Return to the Old House Forum | Post a Follow-Up

 o
x-posted: Wood floors for 100 yo house

Posted by donka (My Page) on
Mon, Apr 13, 09 at 17:41

My dream of refinishing the original Douglas Fir floors in my house has been squashed by the flooring people. The floors have been sanded so many times that the original top groove of the tongue and groove planks is so thin they can't redo them another time. The area of floor which has been refinished the most (my livingroom) is already showing signs of cracking where the groove is too thin.

I was hoping there was something miraculous they could do, but they said my options are 1. refinish them and I'd have huge pieces cracking and breaking off in no time, 2. sand 'em down and break off the pieces that are cracked, fill with a mix of something or other to fill in the huge missing spots and wait for those to crack because the grooves and floor are no longer stable, or 3. get new floors. I believe the first 2 options were posed mostly to get me to understand the ramifications :)

So, this will be going throughout the whole main floor of my house. What kind of wood works well in a kitchen, and looks appropriate for a 100 year old house? I looked into getting 'replacement' Douglas Fir and into 'distressed' flooring, but both of them are out of my price range ($14 a square foot, $7200 for just materials to do the area I need.) I can maybe afford $6 per square foot.

By the way, I don't really know what the 'style' of the house is. It was custom built by a man and his wife and I have yet to nail it down to one style or another. All the subfloors are Douglas Fir, the PO's had the place covered in peel and stick tile or carpeting.

Any help would be appreciated!


Follow-Up Postings:

 o
RE: x-posted: Wood floors for 100 yo house

If the floors are too thin to be sanded again, that only means that you will need a less destructive technique to refinish. That could mean:
Chemical stripping and/or hand sanding/scraping. Any of these will leave almost the same amount of wood you have now. If there are embedded stains or extensive cupping, these will still be there, but you can still get a clean, durable finish on the wood you have now.
Casey


 o
RE: x-posted: Wood floors for 100 yo house

I think your flooring guys are correct. Floors can only be sanded about 3 times over their life, which many people do not realize. I would go with new, but check around with some local flooring companies. We were about to buy inexpensive oak from Home Depot for our third floor (not well traveled, didn't need top of the line) when a local flooring company offered us Brazilian cherry for the same price ($4 square foot for materials). Any kind of floor can go in an old house, just depends on your style. If it's rustic, try wide plank pine; oak always works and can be stained different colors to make it unique. This picture seems to be pine, not sure, but it has a muted finish to give it an older look.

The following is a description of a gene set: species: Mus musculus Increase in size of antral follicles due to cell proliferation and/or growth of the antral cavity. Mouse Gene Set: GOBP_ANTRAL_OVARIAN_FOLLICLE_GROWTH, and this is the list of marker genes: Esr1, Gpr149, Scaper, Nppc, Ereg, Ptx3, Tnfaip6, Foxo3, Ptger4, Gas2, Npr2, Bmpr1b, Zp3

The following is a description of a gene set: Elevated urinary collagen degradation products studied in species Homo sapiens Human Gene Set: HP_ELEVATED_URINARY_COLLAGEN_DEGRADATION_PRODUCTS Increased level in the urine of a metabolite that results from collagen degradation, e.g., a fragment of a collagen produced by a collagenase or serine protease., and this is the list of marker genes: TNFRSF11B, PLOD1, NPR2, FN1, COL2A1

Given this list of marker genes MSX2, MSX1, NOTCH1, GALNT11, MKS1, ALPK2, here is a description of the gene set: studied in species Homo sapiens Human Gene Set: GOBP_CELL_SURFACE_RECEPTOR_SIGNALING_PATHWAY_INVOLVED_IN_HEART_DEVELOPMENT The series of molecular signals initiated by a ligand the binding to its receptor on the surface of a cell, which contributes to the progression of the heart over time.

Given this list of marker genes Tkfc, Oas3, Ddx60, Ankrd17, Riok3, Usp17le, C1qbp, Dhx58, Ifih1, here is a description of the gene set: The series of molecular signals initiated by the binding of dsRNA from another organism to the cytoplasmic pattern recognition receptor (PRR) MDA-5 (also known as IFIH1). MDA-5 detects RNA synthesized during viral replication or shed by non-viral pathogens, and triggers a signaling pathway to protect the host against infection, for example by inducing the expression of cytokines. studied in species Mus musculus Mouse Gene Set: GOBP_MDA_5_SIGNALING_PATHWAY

Here is a link that might be useful: wood floors in kitchen


 o
RE: x-posted: Wood floors for 100 yo house

You don't have to sand a lot to refinish floors. Sanding is usually the fastest, but stripping and using light grit hand sanding will give a nice finish too. Another option is to carefully remove the floor, flip over and use the bottom, or take to a wood working place to rip the boards and get new tounges and grooves cut. It may cost a little more than a full replacement, but you aren't waisting all that good old wood.


 o
RE: x-posted: Wood floors for 100 yo house

Thanks everyone. I think I'm going to have to go with new at this point. The cracking is pretty pronounced and I think they're right that it's only going to get worse. Removing the floor would definitely be more work than I can afford as it's actually the sub-floor of the house. I'll lay the new floors on top, if some day down the road I get the ambition to do something with them they'll still be there :)


 o Post a Follow-Up

Please Note: Only registered members are able to post messages to this forum.

    If you are a member, please log in.

    If you aren't yet a member, join now!


Return to the Old House Forum

Information about Posting

  • You must be logged in to post a message. Once you are logged in, a posting window will appear at the bottom of the messages. If you are not a member, please register for an account.
  • Please review our Rules of Play before posting.
  • Posting is a two-step process. Once you have composed your message, you will be taken to the preview page. You will then have a chance to review your post, make changes and upload photos.
  • After posting your message, you may need to refresh the forum page in order to see it.
  • Before posting copyrighted material, please read about Copyright and Fair Use.
  • We have a strict no-advertising policy!
  • If you would like to practice posting or uploading photos, please visit our Test forum.
  • If you need assistance, please Contact Us and we will be happy to help.


Learn more about in-text links on this page here